Posted By Maeve Hendrix, LPCA, RYT
So many of my yoga students and therapy clients share with me that "They can't meditate, they've already tried and discovered that it is simply not in their skill set because they can't get their thoughts to stop."
My response, "Perfect, you are exactly on the right track."
To which they respond, "What!!!?? How is that possible. I just told you, it's not working, I don't want to do it, it's frustrating and boring - I give up."
I remember exclaiming those very same words to one of my meditation teachers eight years ago and receiving these exquisite words of wisdom - "You are exactly where you need to be, learn to be with yourself as you are - whether you are anxious, bored, self-loathing, doubtful, intrigued, calm, angry, or anywhere in between. The aim of the practice is to learn to be with yourself, watch your thoughts and and experience your breath, rather than 'stop thinking'."
When I heard, "Learn to be with yourself just as you are" - something clicked. I realized that even the thought of 'learning to be with myself' made me want to jump out of my skin and go find something to soothe my restless discomfort. I decided that this practice of learning to be with myself WAS the meditation practice and that life was continuously giving me opportunities to practice, if only I would pause long enough to notice and listen.
After practicing this approach to meditation for the last eight years, I have learned over and over again in small and profound moments - that accepting myself as I am in the moment (rather than trying to be something or someone else), softens the self-aversion in my heart and allows me to inhabit the present moment more fully; in all of its rawness, restlessness, confusion, anger, and joy. Offering myself flexibility within the practice has been helpful as well. Giving myself the option of seated, standing, walking or moving meditation.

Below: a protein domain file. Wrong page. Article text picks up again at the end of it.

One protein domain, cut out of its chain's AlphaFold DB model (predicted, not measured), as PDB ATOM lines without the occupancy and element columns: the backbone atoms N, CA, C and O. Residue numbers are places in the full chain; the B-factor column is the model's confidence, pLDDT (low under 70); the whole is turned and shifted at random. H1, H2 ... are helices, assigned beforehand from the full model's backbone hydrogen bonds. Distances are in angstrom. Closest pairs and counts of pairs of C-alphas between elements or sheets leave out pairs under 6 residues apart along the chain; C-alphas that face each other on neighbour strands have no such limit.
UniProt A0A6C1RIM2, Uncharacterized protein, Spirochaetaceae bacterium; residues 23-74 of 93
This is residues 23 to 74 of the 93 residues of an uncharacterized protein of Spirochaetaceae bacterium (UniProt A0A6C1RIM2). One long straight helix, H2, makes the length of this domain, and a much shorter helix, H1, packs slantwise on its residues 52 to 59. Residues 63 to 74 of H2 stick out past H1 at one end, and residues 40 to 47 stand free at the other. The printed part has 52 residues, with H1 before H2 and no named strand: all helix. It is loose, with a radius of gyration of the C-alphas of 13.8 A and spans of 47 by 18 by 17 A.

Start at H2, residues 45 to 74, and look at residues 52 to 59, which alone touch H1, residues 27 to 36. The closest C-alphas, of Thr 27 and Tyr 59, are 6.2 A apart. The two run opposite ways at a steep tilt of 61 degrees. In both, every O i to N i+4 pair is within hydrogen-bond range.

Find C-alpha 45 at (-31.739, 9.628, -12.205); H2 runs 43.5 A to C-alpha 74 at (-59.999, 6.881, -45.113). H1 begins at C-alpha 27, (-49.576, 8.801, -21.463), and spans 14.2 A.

“Meditation practice isn't about trying to throw ourselves away and become something better. It's about befriending who we are already.” Pema Chodron
Pema Chodron's teachings have played a huge role in my process of "Learning to be with myself". I now call my meditation practice, "Learning to Stay". I practice seated meditation in the mornings and weave mindfulness into the rest of the day.
There are five encouraging reminders that I have found helpful for my lifelong Mindfulness Based Meditation practice of "Learning to Stay". I keep these reminders somewhere I can see them on a daily basis - To help me REMEMBER the essentials of the practice. If these resonate with you, feel free to print them out and keep them where you will see them daily.
1) Slowwww Down.
Practicing the art of slowing down is a meditation practice in itself. If you notice yourself rushing around, lurching forward into the future. See if you can commit to physically slowing down your movements for 5 minutes and then reassess your energetic state.
2) Come Home to Yourself. Come Home to your Body.
Remember to actually INHABIT this highly intelligent body that you travel around in. One direct route back into the body is noticing what sensations you feel in the moment and open to all of your senses - sight, hearing, smell, taste, touch.
3) Gentleness towards yourself is your greatest strength.
Check in: How would I describe my relationship with myself in this moment? How strong is the inner critic right now? Can I be gentle towards whatever feelings, thoughts and sensations are present? If not, aspiring towards gentleness is worthwhile.
4) Befriend the antics of your mind.
Cultivating awareness of the Inner Witness (benevolent watchful energy). This is the first step in befriending the antics of the mind. Watching the antics of the mind (craving, aversion, jealousy, boredom, etc) with curiosity and humor allows our relationship towards ourselves and the meditation practice to become considerably more approachable.
5) The Sacred Pause is waiting for you. 1-5 Conscious Breaths.
Try weaving a Sacred Pause practice into your daily life. Perhaps setting a reminder bell on your phone 3-5 times during the day to initiate the sacred pause. The sacred pause simply involves pausing what you are doing and checking in as you notice your breath. You can ask yourself these three questions and commit to 1 minute of pausing with the breath.
1. Can I make contact with this moment? This Breath? 2. Can I feel my feet on the ground? 3. What do I see, hear, smell and taste?